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Comment Re:Buying Windows does some good in the world! (Score 1) 451

Comment Re:Buying Windows does some good in the world! (Score 1) 451

"Capitalism" did not tank anything. I think you know that the US Government had a major role in creating and deepening the sub-prime mortgage crisis. HUD had for years prior been directing the GSEs to back sub-prime mortgages. Without this push there wouldn't have been nearly as many such loans made. The outcome of this policy is typical of central planning--start with a noble idea, in this case increasing home ownership, add bad planning and terrible execution and we're left with a horrible result.

Submission DARPA targets computing's Achilles Heel: Power->

coondoggie writes: "The power required to increase computing performance, especially in embedded or sensor systems has become a serious constraint and is restricting the potential of future systems.

Technologists from the Defense Advanced Research Projects Agency are looking for an ambitious answer to the problem and will next month detail a new program it expects will develop power technologies that could bolster system power output from today's 1 GFLOPS/watt to 75 GFLOPS/watt."

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Submission Microsoft Wants OLPC's XO Redesigned For Windows

Preedit writes: There's an Infoweek story today that says Microsoft has asked Nicholas Negroponte's One Laptop Per Child organization to redesign its Linux-based XO laptop so it can accommodate Windows XP. Specifically, Microsoft wants slots added so extra memory can be introduced to the system via an SD Card. The story notes that the XO was previously chided as unusable by Bill Gates, so this might be tacit admission that Microsoft and Intel's Classmate PC for emerging markets has failed to catch on.

Submission Sage wins Award for Free Mathematical Software

Ponca City, We Love You writes: "Since 2003, Cetril has organised the Trophées du Libre contest to reward innovative free software and this year Sage won first place in the Scientific Software category. Sage faced initial skepticism from the mathematics and education communities. "I've had a surprisingly large number of people tell me that something like Sage couldn't be done — that it just wasn't possible," said William Stein, lead developer of the tool. "I'm hearing that less now." The big commercial programs — Matlab, Maple, Mathematica and Magma — charge license fees. The Mathematica Web page, for example, charges $2,495 for a regular license. But the frustrations aren't only financial. Commercial programs don't always reveal how the calculations are performed. This means that other mathematicians can't scrutinize the code to see how a computer-based calculation arrived at a result. "Not being able to check the code of a computer-based calculation is like not publishing proofs for a mathematical theorem," Stein said. "It's ludicrous.""

Feed Engadget: Additional Automotive X-Prize details revealed->

Filed under: Transportation

For a competition that still hasn't officially launched, the Automotive X-Prize has certainly been doing a pretty good job of making itself known, and we've now got yet more details on it courtesy of the folks at CNET. First up, it seems that the X-Prize Foundation will finally get official with the competition "sometime next year," although likely not before the New York Auto Show in the spring. Before that, however, the Foundation will be showing off some or all of the 43 contenders currently signed up at the Detroit Auto Show in January including, among others, Aptera's 300 mile-per-gallon car pictured above. What's more, given that the competition only seeks to find a car that gets 100 miles to the gallon, it would seem that Aptera would have a considerable advantage -- assuming it can actually back up its claims, that is. Hit up the read link below for a peek at some of the other competitors.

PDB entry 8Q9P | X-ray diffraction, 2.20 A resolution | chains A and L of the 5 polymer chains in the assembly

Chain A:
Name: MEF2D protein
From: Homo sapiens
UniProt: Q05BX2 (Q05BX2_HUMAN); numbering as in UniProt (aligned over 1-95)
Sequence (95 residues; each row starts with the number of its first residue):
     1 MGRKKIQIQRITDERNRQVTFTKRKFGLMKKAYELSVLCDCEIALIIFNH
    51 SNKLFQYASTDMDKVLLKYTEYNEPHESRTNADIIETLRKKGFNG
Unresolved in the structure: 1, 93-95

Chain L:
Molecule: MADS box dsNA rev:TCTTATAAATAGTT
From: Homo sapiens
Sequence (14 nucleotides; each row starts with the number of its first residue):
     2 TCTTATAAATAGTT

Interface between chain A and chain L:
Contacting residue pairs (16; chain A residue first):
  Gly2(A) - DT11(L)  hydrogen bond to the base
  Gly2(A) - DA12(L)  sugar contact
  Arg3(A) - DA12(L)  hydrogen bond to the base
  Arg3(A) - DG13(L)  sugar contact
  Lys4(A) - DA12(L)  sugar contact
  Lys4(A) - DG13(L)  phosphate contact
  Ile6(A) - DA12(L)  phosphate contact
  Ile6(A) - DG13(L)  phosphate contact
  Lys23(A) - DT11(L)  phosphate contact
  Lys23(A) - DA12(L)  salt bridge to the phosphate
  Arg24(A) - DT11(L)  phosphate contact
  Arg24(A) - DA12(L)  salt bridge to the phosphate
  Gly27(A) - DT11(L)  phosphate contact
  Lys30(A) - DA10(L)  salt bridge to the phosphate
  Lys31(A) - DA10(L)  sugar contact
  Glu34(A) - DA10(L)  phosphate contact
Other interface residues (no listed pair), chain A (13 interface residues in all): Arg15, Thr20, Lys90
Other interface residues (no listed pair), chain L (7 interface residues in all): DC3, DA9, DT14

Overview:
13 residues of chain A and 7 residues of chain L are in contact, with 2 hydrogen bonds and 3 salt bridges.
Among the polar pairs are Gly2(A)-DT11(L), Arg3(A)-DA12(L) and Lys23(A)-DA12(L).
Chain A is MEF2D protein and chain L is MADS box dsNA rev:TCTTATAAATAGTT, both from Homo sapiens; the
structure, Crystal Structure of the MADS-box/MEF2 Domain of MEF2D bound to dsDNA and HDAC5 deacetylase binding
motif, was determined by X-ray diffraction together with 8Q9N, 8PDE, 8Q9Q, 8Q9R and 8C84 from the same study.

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Office Depot Featured Gadget: Xbox 360 Platinum System Packs the power to bring games to life!

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Feed Techdirt: YouTube Suspends Egyptian Anti-Torture Activist's Account->

YouTube is catching a lot of flack for suspending the account of an Egyptian activist who had captured evidence of police brutality on video and uploaded it to the site. YouTube's "community guidelines" state that "graphic or gratuitous violence is not allowed" on YouTube. Apparently, that includes graphic or gratuitous violence perpetrated by governments against innocent civilians. I have to say I don't understand why YouTube goes to so much trouble to censor "objectionable" content. If the goal is to keep such materials away from children, there are effective ways to do that without censoring the material altogether. Flickr, for example, permits pornographic photographs to be uploaded to its site, but it restricts access to them in various ways that helps prevent children from inadvertently stumbling across them. YouTube should be able to implement a similar system. Instead of deleting objectionable content, it should flag it as objectionable. Objectionable content might not show up on the home page or in the default search results. It might also require clicking through a warning page before viewing it. But it's hard to see what purpose is served by deleting the content entirely. The content will be posted somewhere else, where someone else will derive advertising revenue from it. And in the process, YouTube is inadvertently giving the impression that it is helping oppressive governments squelch criticism of their regimes.

Tim Lee is an expert at the Techdirt Insight Community. To get insight and analysis from Tim Lee and other experts on challenges your company faces, click here.

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The life of a repo man is always intense.